Leighton Contractors bag $2.97 billion hospital project

Leighton Contractors bag $2.97 billion hospital project

After what must have been a nail-biting seven month wait, Australian contractor Leighton Contractors (Asia) has bagged a design-and-build contract for Tin Shui Wai Hospital worth HK$2.97 billion.

In a press release late last month, Leighton Contractors said it will partner with local contractor Able Engineering Company in a joint venture on the project.

The company, a subsidiary of Leighton Asia, India and Offshore Group, did not say what percentage stake it had in the joint venture.

Work has already started and on completion in mid 2016, the hospital will comprise of a 12-storey complex with basement and will provide in-patient care services including 260 beds.

The project is one of the biggest so far in value to use the New Engineering Contract (NEC) form which originally came from the UK.

Tin Shui Wai Hospital is set for completion by mid 2016.   (Architectural Services Department - HKSAR Government)

Tin Shui Wai Hospital is set for completion by mid 2016. (Architectural Services Department – HKSAR Government)

“The award of this contract positions the Leighton Asia, India and Offshore Group well to utilize this core competence [of building health facilities] to capture the opportunities arising in the health sector market as investment in social infrastructure continues to expand,” group managing director Ian Edwards said in the press release.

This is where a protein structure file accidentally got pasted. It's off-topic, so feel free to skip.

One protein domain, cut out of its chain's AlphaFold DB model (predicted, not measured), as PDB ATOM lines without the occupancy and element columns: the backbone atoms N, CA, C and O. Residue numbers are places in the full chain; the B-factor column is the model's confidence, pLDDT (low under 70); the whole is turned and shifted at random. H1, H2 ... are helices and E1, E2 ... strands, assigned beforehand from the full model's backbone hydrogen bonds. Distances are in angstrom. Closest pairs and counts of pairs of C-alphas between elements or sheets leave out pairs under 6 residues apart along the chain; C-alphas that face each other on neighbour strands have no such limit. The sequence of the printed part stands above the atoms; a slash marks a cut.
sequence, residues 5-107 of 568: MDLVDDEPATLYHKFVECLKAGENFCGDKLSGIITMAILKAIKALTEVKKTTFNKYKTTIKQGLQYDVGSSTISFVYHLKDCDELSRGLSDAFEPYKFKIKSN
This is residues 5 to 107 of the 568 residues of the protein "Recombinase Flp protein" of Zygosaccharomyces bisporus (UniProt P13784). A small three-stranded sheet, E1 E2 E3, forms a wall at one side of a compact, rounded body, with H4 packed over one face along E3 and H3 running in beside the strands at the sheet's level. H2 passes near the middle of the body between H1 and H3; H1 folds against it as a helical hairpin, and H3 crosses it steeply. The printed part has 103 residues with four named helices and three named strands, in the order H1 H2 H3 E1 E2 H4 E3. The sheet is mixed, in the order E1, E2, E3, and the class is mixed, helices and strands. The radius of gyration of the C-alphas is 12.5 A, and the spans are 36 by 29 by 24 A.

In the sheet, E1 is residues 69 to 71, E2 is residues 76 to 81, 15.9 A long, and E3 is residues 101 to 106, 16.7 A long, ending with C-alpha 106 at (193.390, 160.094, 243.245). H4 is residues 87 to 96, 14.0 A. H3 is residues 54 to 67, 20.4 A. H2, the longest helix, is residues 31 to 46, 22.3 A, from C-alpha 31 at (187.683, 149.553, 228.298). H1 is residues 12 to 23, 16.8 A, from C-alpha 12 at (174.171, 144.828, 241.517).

Leighton Contractors has previously built four major healthcare projects in Hong Kong and is currently building North Lantau Hospital.

The company’s involvement with the project dates back to December 2010 when Architectural Services Department invited applications for prequalification.

However it was not until March last year when tenders were finally called for submission by late June.

Asked if the wait from prequalification to tender award was considered lengthy, a spokesperson for ASD said: “The respective amounts of time taken for the prequalification of tenderers and tender exercise for [the hospital] are normal having regard to the scale, nature and complexity of the works involved.”

The tenders may have been submitted in late June, but it was not until January this year when the government formally applied to the Legislative Council’s Public Works Subcommittee of the Finance Committee for funds.

Legco funding approval was given on 8 February and the award for the tender was made on 19 February.

Asked if the prices given by the tenderers were used as the basis for the estimate of cost given to lawmakers in funding application, the ASD spokesperson said: “The budget approved by the Finance Committee on 8 February 2013 was based on a reasonable estimate of the cost required for the delivery of the project.”

Danny Chung

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